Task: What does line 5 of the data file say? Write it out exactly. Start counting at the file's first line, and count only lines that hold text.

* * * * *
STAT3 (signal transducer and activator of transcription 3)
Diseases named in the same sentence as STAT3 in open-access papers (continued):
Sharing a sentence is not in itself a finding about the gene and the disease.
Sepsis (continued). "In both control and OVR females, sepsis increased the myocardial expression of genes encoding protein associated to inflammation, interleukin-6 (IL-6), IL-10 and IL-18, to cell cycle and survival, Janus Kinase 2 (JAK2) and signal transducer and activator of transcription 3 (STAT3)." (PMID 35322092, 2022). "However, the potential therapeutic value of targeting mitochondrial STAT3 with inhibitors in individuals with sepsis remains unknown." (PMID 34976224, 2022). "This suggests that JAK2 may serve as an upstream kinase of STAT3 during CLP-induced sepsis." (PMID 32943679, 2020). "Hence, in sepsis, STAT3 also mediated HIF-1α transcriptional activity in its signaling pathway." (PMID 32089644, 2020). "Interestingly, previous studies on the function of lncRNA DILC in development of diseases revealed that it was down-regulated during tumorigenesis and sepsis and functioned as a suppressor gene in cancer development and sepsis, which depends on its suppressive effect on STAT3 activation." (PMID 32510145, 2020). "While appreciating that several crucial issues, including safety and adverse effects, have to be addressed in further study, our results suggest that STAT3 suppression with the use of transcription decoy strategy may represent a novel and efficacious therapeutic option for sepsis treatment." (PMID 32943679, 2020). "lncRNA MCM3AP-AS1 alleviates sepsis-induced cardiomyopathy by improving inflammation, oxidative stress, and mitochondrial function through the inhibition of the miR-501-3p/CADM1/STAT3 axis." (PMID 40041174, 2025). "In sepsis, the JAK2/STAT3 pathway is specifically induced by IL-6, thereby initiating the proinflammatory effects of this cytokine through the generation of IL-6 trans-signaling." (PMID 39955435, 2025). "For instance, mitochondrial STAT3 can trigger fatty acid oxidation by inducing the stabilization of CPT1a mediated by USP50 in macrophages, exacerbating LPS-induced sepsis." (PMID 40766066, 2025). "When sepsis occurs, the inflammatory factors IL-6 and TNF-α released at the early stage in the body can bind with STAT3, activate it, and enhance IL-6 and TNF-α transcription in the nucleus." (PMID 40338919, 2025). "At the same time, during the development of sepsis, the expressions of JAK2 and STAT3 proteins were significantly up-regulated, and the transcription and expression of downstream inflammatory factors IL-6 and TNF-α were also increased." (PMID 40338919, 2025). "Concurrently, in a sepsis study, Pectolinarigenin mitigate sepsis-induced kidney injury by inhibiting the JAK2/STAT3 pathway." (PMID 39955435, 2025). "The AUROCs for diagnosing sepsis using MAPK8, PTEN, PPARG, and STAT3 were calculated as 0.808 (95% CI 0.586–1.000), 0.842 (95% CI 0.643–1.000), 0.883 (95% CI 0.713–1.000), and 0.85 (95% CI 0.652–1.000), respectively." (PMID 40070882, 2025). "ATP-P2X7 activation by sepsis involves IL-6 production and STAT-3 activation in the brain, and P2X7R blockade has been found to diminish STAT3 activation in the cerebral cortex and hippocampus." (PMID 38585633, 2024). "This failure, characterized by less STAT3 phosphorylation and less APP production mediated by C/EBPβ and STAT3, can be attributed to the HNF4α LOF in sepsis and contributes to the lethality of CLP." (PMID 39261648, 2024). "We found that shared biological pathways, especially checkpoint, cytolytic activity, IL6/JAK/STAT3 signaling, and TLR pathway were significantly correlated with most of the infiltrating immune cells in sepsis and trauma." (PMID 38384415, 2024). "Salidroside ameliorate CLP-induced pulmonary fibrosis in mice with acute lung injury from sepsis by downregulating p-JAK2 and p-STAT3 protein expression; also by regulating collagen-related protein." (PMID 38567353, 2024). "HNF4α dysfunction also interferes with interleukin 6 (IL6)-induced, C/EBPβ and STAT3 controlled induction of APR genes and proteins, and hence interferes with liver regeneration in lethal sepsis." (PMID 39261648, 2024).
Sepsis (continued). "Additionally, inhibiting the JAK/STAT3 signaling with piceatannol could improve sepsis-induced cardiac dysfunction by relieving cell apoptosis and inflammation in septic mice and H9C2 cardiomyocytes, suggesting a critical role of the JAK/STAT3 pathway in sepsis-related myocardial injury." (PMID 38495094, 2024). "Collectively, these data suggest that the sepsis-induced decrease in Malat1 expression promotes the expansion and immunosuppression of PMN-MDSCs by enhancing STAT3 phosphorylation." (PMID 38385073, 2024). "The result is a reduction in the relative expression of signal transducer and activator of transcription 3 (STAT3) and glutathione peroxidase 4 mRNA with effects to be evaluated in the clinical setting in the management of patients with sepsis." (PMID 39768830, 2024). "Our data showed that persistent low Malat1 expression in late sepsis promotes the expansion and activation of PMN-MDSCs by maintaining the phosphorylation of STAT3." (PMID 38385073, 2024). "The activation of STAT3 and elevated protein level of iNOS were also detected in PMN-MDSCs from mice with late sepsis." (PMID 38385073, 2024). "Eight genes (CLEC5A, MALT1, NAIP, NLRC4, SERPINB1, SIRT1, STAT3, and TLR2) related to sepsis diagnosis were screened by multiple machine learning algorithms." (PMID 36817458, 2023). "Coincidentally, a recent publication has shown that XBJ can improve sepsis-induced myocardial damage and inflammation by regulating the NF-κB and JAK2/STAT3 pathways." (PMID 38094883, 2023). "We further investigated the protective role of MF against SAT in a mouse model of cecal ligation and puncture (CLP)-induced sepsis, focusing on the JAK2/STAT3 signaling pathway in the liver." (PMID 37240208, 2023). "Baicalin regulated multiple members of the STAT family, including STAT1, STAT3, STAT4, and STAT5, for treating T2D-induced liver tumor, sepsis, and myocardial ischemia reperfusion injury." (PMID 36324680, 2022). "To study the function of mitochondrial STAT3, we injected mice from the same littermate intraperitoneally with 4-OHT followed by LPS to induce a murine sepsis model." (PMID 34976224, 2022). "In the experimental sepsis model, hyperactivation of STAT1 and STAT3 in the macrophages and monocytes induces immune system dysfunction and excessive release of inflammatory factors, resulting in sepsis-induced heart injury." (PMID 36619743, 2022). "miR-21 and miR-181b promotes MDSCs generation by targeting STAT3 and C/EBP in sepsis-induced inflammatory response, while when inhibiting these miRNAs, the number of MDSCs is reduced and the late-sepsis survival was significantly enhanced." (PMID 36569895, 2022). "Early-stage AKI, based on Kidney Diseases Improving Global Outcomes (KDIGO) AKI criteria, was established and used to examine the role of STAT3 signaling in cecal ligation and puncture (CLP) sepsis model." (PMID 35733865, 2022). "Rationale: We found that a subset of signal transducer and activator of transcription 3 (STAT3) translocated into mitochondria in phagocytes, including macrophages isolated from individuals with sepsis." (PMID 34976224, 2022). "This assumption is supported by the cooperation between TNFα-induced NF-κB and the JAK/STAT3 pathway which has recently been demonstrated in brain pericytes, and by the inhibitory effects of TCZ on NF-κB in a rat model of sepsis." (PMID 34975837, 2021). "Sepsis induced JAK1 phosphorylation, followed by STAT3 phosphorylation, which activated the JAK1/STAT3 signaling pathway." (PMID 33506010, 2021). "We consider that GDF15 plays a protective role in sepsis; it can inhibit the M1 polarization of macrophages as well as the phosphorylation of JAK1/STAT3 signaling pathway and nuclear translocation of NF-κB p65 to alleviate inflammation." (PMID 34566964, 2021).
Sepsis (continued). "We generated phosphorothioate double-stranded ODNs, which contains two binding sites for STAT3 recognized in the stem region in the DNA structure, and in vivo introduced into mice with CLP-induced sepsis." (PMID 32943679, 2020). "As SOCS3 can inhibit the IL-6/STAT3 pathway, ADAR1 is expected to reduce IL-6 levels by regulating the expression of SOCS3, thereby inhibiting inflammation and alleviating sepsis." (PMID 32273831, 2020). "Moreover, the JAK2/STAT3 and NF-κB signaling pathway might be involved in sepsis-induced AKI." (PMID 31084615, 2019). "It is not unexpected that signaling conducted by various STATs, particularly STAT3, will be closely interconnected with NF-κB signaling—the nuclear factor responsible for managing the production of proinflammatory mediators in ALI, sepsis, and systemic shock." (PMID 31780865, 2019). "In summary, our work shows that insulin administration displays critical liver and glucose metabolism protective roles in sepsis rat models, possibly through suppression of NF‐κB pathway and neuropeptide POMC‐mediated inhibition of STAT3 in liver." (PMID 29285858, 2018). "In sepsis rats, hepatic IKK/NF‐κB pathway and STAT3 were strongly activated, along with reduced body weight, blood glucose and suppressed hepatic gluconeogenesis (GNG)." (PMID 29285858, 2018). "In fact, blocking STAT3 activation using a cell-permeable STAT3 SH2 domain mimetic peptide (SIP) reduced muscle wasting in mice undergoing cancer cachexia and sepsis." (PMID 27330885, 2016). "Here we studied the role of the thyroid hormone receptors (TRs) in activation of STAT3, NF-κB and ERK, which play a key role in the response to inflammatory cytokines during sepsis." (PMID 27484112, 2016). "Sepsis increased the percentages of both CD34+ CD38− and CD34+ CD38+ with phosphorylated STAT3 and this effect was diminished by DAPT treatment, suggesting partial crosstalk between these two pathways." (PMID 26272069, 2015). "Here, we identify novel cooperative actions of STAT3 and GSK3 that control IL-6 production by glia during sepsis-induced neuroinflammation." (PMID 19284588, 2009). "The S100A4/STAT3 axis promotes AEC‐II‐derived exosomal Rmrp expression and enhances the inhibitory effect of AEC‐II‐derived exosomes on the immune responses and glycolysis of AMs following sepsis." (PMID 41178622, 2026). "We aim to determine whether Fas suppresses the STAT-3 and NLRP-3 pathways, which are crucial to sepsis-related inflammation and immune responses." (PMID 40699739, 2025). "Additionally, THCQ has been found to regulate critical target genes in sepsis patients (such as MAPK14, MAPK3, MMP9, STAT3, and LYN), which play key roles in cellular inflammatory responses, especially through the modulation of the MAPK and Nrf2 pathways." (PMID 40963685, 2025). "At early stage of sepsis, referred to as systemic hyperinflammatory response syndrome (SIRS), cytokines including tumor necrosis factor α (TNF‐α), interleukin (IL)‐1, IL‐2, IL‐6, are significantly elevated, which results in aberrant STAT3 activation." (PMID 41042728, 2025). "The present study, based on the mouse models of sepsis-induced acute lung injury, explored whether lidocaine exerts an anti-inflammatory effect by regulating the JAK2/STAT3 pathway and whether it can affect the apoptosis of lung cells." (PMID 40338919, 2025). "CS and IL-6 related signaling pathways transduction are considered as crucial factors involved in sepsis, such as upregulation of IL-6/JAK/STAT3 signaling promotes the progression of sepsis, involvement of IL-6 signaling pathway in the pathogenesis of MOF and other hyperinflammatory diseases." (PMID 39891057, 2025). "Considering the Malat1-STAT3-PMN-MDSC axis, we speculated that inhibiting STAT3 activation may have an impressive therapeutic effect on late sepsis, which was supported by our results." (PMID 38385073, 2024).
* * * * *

Sepsis (continued). "Additionally, inhibiting the JAK/STAT3 signaling with piceatannol could improve sepsis-induced cardiac dysfunction by relieving cell apoptosis and inflammation in septic mice and H9C2 cardiomyocytes, suggesting a critical role of the JAK/STAT3 pathway in sepsis-related myocardial injury." (PMID 38495094, 2024). "Collectively, these data suggest that the sepsis-induced decrease in Malat1 expression promotes the expansion and immunosuppression of PMN-MDSCs by enhancing STAT3 phosphorylation." (PMID 38385073, 2024). "The result is a reduction in the relative expression of signal transducer and activator of transcription 3 (STAT3) and glutathione peroxidase 4 mRNA with effects to be evaluated in the clinical setting in the management of patients with sepsis." (PMID 39768830, 2024). "Our data showed that persistent low Malat1 expression in late sepsis promotes the expansion and activation of PMN-MDSCs by maintaining the phosphorylation of STAT3." (PMID 38385073, 2024). "The activation of STAT3 and elevated protein level of iNOS were also detected in PMN-MDSCs from mice with late sepsis." (PMID 38385073, 2024). "Eight genes (CLEC5A, MALT1, NAIP, NLRC4, SERPINB1, SIRT1, STAT3, and TLR2) related to sepsis diagnosis were screened by multiple machine learning algorithms." (PMID 36817458, 2023). "Coincidentally, a recent publication has shown that XBJ can improve sepsis-induced myocardial damage and inflammation by regulating the NF-κB and JAK2/STAT3 pathways." (PMID 38094883, 2023). "We further investigated the protective role of MF against SAT in a mouse model of cecal ligation and puncture (CLP)-induced sepsis, focusing on the JAK2/STAT3 signaling pathway in the liver." (PMID 37240208, 2023). "Baicalin regulated multiple members of the STAT family, including STAT1, STAT3, STAT4, and STAT5, for treating T2D-induced liver tumor, sepsis, and myocardial ischemia reperfusion injury." (PMID 36324680, 2022). "To study the function of mitochondrial STAT3, we injected mice from the same littermate intraperitoneally with 4-OHT followed by LPS to induce a murine sepsis model." (PMID 34976224, 2022). "In the experimental sepsis model, hyperactivation of STAT1 and STAT3 in the macrophages and monocytes induces immune system dysfunction and excessive release of inflammatory factors, resulting in sepsis-induced heart injury." (PMID 36619743, 2022). "miR-21 and miR-181b promotes MDSCs generation by targeting STAT3 and C/EBP in sepsis-induced inflammatory response, while when inhibiting these miRNAs, the number of MDSCs is reduced and the late-sepsis survival was significantly enhanced." (PMID 36569895, 2022). "Early-stage AKI, based on Kidney Diseases Improving Global Outcomes (KDIGO) AKI criteria, was established and used to examine the role of STAT3 signaling in cecal ligation and puncture (CLP) sepsis model." (PMID 35733865, 2022). "Rationale: We found that a subset of signal transducer and activator of transcription 3 (STAT3) translocated into mitochondria in phagocytes, including macrophages isolated from individuals with sepsis." (PMID 34976224, 2022). "This assumption is supported by the cooperation between TNFα-induced NF-κB and the JAK/STAT3 pathway which has recently been demonstrated in brain pericytes, and by the inhibitory effects of TCZ on NF-κB in a rat model of sepsis." (PMID 34975837, 2021). "Sepsis induced JAK1 phosphorylation, followed by STAT3 phosphorylation, which activated the JAK1/STAT3 signaling pathway." (PMID 33506010, 2021). "We consider that GDF15 plays a protective role in sepsis; it can inhibit the M1 polarization of macrophages as well as the phosphorylation of JAK1/STAT3 signaling pathway and nuclear translocation of NF-κB p65 to alleviate inflammation." (PMID 34566964, 2021).